Sasha: GRRM fan? Try Joel Shepherd!

Joel Shepherd A Trial of Blood and Steel 1. Sashafantasy book reviews Joel Shepherd A Trial of Blood and Steel 1. Sasha 2. PetrodorSasha by Joel Shepherd

Sasha is the first volume in A TRIAL OF BLOOD AND STEEL, a projected 4-book fantasy series by Australian author Joel Shepherd, who previously also published a science fiction trilogy called the CASSANDRA KRESNOV series. His novels have been available in Australia for several years, and are now being released in the US thanks to Pyr, with Petrodor, the next volume in A TRIAL OF BLOOD AND STEEL, due out in March 2010. Based on the strength of Sasha, I expect Joel Shepherd to become a well-known name in US fantasy circles soon.

The land of Lenayin is spiritually divided into two different religions. The Goeren-yai faith, which is the original Lenayin religion and embraced by most of the common people, has a pagan flavor, its adherents guided by spirits and focused on strength and honor. The Verenthane belief more closely resembles a traditional organized religion and counts the vast majority of Lenayin’s nobility amongst its followers. When the sole remaining Goeren-yai High Lord kills a neighboring province’s Verenthane leader, a complex conflict begins that threatens to tear apart the fragile balance keeping Lenayin together.

In this setting we encounter the novel’s fascinating heroine, Sasha (short for Sashandra), a younger daughter of the Lenay king who has abandoned her royal privileges to live among the Goeren-yai and study svaalverd fighting techniques with Kessligh, the hero of a past war with neighboring Cherrovan. She has also adopted the Nasi-Keth, a third belief system that follows the teachings of the non-human serrinim. Sasha is an interesting protagonist — a supremely talented sword fighter, but temperamental, stubborn, and torn in different directions by her desire to lead a simple life studying swordwork on the one hand, and the call of history and duty on the other hand… especially when it becomes clear that the Goeren-yai believe she is guided by the Synnich spirit that will liberate them from Verenthane oppression.

Complex as all of this may sound, it’s only a very crude sketch of the intricate and frankly huge fantasy world Joel Shepherd has created in A TRIAL OF BLOOD AND STEEL. The novel introduces or hints at several other plot threads, and the country of Lenayin, which this entire novel is set in, barely takes up 5% of the map. It’s very clear that there is a huge amount of space and story left for the next novels in the series to explore and develop, but at the same time, Sasha is a self-contained story. While the novel starts out slow due to the understandable need for some basic exposition early on, it quickly ratchets up the intensity to the point where I had trouble putting it down, and reaches an explosive conclusion.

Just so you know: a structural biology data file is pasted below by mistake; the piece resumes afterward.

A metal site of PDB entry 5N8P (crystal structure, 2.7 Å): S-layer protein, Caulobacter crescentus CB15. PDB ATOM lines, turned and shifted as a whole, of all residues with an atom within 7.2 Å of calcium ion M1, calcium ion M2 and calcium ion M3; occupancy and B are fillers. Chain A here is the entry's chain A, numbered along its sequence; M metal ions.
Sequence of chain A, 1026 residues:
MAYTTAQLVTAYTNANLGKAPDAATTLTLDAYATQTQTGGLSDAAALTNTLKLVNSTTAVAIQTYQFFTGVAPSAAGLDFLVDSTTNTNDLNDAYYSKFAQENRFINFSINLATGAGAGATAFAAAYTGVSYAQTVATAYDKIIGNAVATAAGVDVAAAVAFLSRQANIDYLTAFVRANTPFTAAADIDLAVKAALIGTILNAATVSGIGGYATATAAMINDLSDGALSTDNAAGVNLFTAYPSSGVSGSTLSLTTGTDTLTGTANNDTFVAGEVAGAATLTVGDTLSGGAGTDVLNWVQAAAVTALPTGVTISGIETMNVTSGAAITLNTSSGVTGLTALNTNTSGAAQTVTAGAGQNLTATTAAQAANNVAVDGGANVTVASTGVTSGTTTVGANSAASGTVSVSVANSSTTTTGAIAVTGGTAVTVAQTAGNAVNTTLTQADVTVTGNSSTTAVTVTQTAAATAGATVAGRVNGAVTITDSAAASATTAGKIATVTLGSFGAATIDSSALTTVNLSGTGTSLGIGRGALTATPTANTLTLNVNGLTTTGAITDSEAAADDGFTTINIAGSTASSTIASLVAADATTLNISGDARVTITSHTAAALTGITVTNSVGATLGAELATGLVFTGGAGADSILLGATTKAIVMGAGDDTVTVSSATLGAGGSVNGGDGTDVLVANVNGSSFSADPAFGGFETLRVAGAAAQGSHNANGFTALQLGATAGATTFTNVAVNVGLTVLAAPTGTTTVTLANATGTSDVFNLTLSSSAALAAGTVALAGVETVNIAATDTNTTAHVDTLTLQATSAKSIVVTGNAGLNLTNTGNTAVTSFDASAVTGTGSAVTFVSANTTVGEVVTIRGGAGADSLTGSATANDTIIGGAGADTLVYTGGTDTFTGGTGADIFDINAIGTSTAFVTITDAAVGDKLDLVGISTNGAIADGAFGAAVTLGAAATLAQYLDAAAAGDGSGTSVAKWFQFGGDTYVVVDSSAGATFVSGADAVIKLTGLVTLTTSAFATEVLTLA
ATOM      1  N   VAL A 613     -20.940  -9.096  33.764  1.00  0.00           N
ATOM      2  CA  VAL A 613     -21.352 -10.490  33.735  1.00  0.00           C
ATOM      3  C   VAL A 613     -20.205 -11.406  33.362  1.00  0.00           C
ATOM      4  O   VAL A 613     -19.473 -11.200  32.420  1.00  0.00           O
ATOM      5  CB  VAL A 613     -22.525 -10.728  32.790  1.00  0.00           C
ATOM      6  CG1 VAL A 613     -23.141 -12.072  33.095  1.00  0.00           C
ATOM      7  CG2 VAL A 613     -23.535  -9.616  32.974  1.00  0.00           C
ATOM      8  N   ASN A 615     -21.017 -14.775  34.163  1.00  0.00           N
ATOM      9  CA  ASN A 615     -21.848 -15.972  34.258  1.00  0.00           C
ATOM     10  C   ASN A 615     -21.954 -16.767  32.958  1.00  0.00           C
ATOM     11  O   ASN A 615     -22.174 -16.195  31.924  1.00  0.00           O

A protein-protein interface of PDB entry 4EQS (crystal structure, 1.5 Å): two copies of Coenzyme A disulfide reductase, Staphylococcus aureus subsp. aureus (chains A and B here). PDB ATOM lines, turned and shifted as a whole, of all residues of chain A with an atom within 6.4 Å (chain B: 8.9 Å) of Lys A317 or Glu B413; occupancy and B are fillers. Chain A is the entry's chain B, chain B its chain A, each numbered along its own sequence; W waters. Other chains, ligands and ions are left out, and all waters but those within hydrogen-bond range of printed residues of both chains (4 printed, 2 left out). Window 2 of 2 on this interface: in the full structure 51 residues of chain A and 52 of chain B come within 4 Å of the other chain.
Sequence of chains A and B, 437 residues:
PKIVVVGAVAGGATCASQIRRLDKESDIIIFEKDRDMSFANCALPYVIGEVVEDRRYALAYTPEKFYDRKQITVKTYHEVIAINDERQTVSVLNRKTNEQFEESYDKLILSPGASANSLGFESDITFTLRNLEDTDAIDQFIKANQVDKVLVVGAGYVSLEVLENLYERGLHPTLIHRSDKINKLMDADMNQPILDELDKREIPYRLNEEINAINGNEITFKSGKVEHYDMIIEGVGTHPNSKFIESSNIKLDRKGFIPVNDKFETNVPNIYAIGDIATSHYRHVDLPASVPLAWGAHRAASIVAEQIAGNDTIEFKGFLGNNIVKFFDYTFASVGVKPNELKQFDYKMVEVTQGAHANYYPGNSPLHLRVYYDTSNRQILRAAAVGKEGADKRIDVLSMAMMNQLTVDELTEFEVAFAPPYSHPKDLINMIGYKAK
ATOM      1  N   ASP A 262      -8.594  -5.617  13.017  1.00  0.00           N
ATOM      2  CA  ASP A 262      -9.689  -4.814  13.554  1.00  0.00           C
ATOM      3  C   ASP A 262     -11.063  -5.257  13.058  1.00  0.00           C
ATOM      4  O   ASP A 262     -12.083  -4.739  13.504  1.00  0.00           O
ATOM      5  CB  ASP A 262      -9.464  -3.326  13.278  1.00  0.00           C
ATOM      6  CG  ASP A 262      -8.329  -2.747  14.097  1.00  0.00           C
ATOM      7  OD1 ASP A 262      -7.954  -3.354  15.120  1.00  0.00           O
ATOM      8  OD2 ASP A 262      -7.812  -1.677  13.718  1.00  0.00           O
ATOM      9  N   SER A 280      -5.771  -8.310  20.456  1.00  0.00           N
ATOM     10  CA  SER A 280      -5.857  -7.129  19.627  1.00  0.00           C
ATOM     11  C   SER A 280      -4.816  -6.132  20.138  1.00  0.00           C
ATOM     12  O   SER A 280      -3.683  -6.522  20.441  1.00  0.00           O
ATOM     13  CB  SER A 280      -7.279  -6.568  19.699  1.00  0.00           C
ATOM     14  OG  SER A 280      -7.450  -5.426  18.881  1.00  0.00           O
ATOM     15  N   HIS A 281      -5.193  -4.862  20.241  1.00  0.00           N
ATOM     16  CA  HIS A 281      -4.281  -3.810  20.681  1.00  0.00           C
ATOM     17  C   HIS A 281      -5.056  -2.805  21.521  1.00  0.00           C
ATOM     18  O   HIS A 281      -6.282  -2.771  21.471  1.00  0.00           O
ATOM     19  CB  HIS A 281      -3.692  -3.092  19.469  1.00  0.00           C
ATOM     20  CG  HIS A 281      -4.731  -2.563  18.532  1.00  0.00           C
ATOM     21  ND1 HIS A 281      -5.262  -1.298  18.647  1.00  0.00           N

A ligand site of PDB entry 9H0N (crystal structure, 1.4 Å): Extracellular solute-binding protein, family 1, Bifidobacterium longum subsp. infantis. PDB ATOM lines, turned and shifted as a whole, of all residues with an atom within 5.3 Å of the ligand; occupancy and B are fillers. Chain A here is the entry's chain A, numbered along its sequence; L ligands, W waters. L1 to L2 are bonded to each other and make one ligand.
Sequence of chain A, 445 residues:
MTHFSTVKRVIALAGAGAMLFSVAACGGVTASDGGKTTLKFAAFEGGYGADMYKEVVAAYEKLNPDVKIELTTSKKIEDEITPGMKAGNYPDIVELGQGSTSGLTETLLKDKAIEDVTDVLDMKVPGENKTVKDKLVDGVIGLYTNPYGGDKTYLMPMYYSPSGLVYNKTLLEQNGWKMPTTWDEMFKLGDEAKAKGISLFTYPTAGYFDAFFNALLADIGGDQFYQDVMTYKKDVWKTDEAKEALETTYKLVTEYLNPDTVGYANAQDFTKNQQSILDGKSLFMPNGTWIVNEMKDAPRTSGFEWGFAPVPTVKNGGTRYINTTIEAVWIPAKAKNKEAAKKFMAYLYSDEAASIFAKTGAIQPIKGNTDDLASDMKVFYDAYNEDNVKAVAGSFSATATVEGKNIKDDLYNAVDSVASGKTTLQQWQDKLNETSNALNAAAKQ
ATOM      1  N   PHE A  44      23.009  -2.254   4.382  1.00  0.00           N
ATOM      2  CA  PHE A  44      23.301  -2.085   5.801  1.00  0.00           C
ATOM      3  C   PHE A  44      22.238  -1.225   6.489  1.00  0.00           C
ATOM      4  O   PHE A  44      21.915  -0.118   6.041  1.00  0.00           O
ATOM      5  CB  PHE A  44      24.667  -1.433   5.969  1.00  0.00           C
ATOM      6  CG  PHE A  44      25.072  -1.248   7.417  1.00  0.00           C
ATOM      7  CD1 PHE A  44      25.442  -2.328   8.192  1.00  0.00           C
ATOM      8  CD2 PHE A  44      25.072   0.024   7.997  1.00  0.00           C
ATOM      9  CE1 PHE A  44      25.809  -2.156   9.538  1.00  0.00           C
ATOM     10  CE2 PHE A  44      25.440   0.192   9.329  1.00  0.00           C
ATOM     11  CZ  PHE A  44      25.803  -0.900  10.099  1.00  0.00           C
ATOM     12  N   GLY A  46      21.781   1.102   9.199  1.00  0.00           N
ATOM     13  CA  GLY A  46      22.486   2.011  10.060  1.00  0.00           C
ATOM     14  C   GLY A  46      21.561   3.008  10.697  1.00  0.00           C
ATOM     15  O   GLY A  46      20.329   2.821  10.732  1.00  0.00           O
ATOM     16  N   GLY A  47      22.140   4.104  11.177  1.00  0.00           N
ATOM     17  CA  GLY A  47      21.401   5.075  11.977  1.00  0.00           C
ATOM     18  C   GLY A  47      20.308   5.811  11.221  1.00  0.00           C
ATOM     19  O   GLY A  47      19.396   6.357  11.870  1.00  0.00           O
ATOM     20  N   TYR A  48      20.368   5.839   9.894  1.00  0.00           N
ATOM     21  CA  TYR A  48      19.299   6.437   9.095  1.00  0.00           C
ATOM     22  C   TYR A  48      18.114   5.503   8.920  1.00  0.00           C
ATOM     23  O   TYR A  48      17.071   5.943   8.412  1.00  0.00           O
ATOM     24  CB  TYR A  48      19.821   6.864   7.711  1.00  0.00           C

One minor criticism: Sasha has a LOT of characters, and unfortunately, several of them have quite similar names. Not counting the historical names, the cast list has 66 names, and almost 50 of those contain the letter Y: Jaryd, Daryd, Garys… Tyrun, Tarryn, Tarynt… the Lords Usyn Telgar and Udys Varan… You get the idea. There’s really nothing wrong with this in principle, but combined with the slower pace of the first few chapters, it makes this novel a bit harder to get into than it could be, and impatient readers may unfortunately lose interest and miss out on the big pay-off later on.

Aside from that minor point, I thought Sasha was excellent, especially given that this is Joel Shepherd’s first fantasy novel. It offers a huge fantasy world, a fascinating heroine, heart-pounding descriptions of both small-scale sword fights and full-on warfare, several characters that genuinely grow and change, and — maybe most importantly — the hint that this is just the start of what could become a great series. While I wouldn’t rank it quite as high as George R.R. Martin‘s A SONG OF ICE AND FIRE, I think Sasha will go down very well with fans of that series because it shares some of its characteristics, including its huge scope and cast, its focus on politics and noble intrigue, and (at least in the early novels of ASoIaF) the almost complete absence of magic and mystical creatures. Based on the cover art of the recent Pyr edition (which, to my eyes, unfortunately resembles a screen capture of a bad video game and made more than one person ask me if this is a YA novel), I had low expectations for this novel, but those were quickly blown out of the water. Sasha is an excellent epic fantasy novel that promises great things for the rest of the series. Recommended.


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STEFAN RAETS reads and reviews science fiction and fantasy whenever he isn’t distracted by less important things like eating and sleeping. In February 2012, he retired from FanLit to focus on his blog Far Beyond Reality.

View all posts by Stefan Raets (retired)

One comment

  1. I will have to take a look at Sasha, i’m still searching for a book to replace A song Of Ice and Fire in my heart, not an easy task.

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